Mondaq.com (the Website) is owned and managed by Mondaq Ltd (Mondaq). Mondaq grants you a non-exclusive, revocable licence to access the Website and associated services, such as the Mondaq News Alerts (Services), subject to and in consideration of your compliance with the following terms and conditions of use (Terms). Your use of the Website and/or Services constitutes your agreement to the Terms. Mondaq may terminate your use of the Website and Services if you are in breach of these Terms or if Mondaq decides to terminate the licence granted hereunder for any reason whatsoever.

Use of www.mondaq.com

To Use Mondaq.com you must be: eighteen (18) years old or over; legally capable of entering into binding contracts; and not in any way prohibited by the applicable law to enter into these Terms in the jurisdiction which you are currently located.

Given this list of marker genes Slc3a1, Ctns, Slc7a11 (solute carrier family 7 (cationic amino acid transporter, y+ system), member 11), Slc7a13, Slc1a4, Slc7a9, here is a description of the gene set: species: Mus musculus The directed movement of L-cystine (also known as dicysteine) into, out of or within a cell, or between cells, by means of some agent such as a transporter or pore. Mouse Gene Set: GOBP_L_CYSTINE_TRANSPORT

You may use the Website as an unregistered user, however, you are required to register as a user if you wish to read the full text of the Content or to receive the Services.

You may not modify, publish, transmit, transfer or sell, reproduce, create derivative works from, distribute, perform, link, display, or in any way exploit any of the Content, in whole or in part, except as expressly permitted in these Terms or with the prior written consent of Mondaq. You may not use electronic or other means to extract details or information from the Content. Nor shall you extract information about users or Contributors in order to offer them any services or products.